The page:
Faure's Surrealism expresses the convergence of dreams, sexual desire, knowledge and erudition. It is characterised by the juxtaposition of mythical phantasms and modern human condition imagery.
Faure's paintings find their root in Surrealism and hold myriad hidden messages and symbols which deal with the brutality of human consciousness and sub-consciousness. His paintings denounce the addiction of humankind for war, and reflect on its pursuit of sexual gratification, while vying for money and power. In his paintings Faure challenges our values by juxtaposing war against peace, reality against utopia, mythology and history against present and future, and ignorance against knowledge. The paintings are evocative, intelligent pieces which draw the viewer to examine art in the context of myth, philosophy and history.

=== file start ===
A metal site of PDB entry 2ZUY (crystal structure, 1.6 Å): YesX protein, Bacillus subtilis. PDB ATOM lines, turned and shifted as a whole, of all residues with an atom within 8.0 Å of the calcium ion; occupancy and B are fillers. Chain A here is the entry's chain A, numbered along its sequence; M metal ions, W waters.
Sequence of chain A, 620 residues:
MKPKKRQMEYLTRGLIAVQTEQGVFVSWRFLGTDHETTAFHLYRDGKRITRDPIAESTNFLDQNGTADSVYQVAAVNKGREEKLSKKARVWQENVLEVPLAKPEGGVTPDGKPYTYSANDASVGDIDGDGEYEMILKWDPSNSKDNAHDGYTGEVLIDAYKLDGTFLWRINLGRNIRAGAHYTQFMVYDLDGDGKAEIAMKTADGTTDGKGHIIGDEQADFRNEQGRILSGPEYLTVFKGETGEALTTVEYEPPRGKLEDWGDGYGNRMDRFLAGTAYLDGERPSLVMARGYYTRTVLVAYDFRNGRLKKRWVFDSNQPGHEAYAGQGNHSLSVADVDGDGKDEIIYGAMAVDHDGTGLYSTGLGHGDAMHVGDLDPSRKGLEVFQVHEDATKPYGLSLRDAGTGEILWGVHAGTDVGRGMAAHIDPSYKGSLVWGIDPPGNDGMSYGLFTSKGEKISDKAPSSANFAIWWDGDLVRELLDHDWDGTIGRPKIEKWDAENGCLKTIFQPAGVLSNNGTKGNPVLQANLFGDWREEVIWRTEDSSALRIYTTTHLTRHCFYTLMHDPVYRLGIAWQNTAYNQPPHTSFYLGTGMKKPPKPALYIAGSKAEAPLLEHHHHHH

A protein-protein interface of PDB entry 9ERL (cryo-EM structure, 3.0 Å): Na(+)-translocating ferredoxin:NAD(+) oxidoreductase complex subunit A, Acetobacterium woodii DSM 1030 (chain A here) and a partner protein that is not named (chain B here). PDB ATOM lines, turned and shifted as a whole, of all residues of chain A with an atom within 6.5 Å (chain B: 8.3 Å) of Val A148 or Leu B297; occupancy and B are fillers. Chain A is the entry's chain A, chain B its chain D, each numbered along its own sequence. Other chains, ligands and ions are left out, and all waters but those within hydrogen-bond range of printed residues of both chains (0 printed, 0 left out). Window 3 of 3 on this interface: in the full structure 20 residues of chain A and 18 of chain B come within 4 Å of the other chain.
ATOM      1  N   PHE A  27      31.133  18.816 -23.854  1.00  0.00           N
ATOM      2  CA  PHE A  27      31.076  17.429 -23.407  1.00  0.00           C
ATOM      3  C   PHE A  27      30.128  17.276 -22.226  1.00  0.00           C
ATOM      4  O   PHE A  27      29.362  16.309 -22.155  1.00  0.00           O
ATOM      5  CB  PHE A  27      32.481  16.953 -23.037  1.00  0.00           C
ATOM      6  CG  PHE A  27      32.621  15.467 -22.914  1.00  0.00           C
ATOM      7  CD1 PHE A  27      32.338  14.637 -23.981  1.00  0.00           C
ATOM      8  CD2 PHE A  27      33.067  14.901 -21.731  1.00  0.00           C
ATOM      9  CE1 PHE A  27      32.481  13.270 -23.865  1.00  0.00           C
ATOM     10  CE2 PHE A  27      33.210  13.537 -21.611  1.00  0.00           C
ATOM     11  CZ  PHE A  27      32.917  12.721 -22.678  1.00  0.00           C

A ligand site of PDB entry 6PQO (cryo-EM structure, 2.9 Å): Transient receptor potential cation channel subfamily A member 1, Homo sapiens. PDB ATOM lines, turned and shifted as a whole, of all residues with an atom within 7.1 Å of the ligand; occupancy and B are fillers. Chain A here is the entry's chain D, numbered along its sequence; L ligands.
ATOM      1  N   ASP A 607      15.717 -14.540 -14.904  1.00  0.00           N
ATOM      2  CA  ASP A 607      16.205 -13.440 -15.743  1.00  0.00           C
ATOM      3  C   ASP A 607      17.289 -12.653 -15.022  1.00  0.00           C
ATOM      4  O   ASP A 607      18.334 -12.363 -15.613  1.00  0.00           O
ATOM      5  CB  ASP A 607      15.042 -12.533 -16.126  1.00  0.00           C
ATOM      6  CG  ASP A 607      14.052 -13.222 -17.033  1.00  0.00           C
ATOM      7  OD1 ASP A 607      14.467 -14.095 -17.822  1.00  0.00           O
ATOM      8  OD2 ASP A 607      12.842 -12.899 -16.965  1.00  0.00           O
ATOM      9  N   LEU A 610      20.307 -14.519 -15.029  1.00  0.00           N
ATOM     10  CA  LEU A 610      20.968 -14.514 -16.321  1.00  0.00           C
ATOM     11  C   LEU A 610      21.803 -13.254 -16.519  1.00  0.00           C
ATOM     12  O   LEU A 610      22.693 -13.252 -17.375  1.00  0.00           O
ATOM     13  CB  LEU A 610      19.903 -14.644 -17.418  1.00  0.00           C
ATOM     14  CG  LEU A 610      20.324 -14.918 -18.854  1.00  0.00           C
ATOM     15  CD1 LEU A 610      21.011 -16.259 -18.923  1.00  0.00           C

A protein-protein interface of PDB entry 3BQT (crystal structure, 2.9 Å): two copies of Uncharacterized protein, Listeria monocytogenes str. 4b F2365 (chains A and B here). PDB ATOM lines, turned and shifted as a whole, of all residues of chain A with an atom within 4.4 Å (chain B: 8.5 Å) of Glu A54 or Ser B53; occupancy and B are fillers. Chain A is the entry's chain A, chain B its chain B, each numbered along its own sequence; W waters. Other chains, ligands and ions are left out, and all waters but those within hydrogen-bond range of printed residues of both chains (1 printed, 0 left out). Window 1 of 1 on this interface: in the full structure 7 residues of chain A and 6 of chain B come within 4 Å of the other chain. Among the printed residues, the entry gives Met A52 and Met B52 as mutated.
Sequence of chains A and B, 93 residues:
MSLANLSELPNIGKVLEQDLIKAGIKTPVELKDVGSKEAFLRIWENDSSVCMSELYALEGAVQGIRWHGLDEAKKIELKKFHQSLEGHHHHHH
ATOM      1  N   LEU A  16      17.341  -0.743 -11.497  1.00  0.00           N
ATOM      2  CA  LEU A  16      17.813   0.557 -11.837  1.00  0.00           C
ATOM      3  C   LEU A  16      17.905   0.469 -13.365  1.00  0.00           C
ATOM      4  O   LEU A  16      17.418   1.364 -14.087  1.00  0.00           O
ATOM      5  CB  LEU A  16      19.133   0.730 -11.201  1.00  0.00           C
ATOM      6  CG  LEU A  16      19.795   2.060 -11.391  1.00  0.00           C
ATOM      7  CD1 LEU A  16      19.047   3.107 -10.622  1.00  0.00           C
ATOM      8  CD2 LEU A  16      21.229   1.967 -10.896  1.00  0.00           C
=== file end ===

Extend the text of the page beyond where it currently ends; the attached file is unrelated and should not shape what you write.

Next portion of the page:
Meticulous eyes will discover inspiration and references from philosophers and writers such as Plato, Epictetus, Homer, Albert Camus, Jean-Paul Sartre and Franz Kafka, and painters such as Delvaux, Matisse, de Chirico, and of course, Dali.
Faure believes that regardless how many civilisations are destroyed by the monetisation of human life, the obsession for power, and the egocentric selfishness of man, art will prevail and knowledge will be restored. For without them, there is no human race.